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A Handful Of NBA Players Have Become The Voice Of Reason In The COVID Vaccine Debate


One of the most remarkable twists in the pandemic is that a handful of NBA players have emerged as the most cogent and principled defenders of liberty, common sense, and basic civic decency in America.

It’s a bit unexpected. In recent years, the NBA has most often landed in the political news cycle thanks to LeBron James’ disgusting habit of bowing and scraping before the Chinese Communist Party, or Steve Kerr’s refusal to breathe a word about the suppression of protests in Hong Kong or the oppression of Uighur Muslims while lecturing everyone on the evils of systemic racism and gun ownership in America.

If you had said a year ago that 24-year-old Jonathan Isaac of the Orlando Magic, or the Golden State Warriors’ Draymond Green, or Brooklyn Nets star guard Kyrie Irving would somehow be voices of calm, reason, and tolerance amid a moral panic about COVID-19 vaccines pushed relentlessly by corporate media and the Democratic Party, no one would have believed you. Yet here we are.

Green spoke for millions of Americans during a press conference last week when he said the vaccine debate “has turned into a political war,” and that with medical decisions like getting the Covid shot, “You have to honor people’s feelings and their own personal beliefs.” Forcing people to get the vaccine, he said, “goes against everything America stands for.”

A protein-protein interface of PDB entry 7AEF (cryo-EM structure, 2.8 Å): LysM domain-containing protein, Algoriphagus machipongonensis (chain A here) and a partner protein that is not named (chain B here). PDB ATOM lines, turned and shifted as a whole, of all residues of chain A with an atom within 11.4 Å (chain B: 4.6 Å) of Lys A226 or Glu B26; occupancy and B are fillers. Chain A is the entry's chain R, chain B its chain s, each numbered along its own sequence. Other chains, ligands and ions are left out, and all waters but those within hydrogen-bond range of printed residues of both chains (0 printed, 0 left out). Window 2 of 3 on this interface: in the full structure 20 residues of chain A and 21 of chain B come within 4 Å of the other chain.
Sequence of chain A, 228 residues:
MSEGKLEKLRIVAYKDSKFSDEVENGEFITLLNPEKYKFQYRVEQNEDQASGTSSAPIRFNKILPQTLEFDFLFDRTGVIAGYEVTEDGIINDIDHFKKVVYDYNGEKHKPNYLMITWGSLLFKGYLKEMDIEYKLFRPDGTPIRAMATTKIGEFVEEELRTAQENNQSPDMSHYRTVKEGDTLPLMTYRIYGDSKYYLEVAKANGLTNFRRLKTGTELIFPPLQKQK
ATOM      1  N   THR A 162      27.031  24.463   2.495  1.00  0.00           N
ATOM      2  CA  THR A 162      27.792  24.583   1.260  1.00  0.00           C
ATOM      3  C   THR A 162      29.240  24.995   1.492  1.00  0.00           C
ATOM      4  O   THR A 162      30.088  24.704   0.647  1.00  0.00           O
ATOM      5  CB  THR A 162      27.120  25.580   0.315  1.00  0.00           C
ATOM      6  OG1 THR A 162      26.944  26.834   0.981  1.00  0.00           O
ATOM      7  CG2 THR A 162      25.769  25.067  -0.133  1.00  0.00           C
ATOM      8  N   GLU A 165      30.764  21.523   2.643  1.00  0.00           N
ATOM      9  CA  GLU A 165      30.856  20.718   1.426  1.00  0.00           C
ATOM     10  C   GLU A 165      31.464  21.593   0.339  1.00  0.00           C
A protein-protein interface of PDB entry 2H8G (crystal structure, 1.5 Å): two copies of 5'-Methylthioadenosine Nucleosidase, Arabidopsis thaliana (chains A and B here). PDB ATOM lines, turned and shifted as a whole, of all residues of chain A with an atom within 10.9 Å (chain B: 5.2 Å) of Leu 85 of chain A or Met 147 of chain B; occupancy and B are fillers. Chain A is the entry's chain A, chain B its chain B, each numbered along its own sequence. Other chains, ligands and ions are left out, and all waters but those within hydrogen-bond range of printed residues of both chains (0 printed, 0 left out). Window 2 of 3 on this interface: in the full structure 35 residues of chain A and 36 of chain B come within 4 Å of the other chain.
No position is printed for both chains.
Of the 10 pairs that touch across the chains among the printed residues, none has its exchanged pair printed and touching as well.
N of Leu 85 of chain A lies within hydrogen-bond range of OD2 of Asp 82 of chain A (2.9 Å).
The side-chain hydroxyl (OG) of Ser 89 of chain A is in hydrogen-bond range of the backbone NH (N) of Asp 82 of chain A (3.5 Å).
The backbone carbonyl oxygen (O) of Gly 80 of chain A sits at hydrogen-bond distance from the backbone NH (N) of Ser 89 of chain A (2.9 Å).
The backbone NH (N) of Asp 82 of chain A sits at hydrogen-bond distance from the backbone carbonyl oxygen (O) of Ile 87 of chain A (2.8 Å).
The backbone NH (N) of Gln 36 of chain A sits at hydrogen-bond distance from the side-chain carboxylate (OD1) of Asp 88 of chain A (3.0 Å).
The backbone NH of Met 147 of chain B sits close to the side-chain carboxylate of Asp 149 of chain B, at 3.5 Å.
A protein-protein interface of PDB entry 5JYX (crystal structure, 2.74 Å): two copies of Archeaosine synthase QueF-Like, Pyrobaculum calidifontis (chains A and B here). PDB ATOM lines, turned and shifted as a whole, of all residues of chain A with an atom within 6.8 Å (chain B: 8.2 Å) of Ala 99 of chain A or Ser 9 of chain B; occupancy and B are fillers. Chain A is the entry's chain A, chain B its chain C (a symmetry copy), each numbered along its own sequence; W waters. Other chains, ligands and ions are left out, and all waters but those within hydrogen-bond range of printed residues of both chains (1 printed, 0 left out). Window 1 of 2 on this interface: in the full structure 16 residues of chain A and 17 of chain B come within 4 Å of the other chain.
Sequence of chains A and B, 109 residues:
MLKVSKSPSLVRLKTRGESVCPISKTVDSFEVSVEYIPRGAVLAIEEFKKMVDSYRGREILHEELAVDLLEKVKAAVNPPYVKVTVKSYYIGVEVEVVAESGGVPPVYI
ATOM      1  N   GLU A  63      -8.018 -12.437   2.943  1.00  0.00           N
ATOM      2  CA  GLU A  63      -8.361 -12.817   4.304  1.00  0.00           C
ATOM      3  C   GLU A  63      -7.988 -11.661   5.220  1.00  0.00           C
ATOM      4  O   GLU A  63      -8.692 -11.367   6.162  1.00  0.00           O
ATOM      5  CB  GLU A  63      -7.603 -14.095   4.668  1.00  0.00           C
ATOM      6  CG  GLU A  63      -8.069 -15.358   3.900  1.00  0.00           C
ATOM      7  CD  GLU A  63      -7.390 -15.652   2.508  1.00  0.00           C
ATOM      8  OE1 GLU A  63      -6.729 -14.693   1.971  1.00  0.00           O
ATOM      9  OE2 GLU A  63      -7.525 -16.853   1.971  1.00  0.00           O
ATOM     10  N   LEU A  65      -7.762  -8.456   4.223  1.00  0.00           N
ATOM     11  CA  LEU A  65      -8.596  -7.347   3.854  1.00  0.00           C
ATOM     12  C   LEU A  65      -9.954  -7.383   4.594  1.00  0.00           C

Green, it should be noted. isn’t an anti-vaxxer. Like most NBA players, he chose to get a COVID vaccine. But Green understands what the reporters covering the NBA seemingly do not: that getting the vaccine or not getting it should be a private matter, just like any other medical decision, and no one should be coerced into it.

The issue has come to a head because of municipal public health orders in New York and San Francisco that would bar any unvaccinated NBA player from playing in home games in New York City and San Francisco. That includes Green’s teammate Andrew Wiggins, who said back in March he would not get a vaccine unless he was forced to. Wiggins, who applied to the NBA for a religious exemption and was rejected last month, confirmed this week he got the shot but that, “It’s not something I wanted to do, but was kind of forced to.”

Isaac and Irving, however, have not gotten the shot, at least not yet. It’s unclear what that will mean for Irving specifically, given that all of New York City is under a public health order issued by Mayor Bill de Blasio that requires proof of vaccination for entry into professional sports arenas, including Madison Square Garden and Barclays Center, the Brooklyn Nets’ home court.

Irving has been quiet about his vaccination status, but last month Isaac gave one of the clearest and most succinct explanations of why he hasn’t gotten the vaccine. Asked about it at a press conference last month, he explained that he has already had COVID and now has natural antibodies to the virus.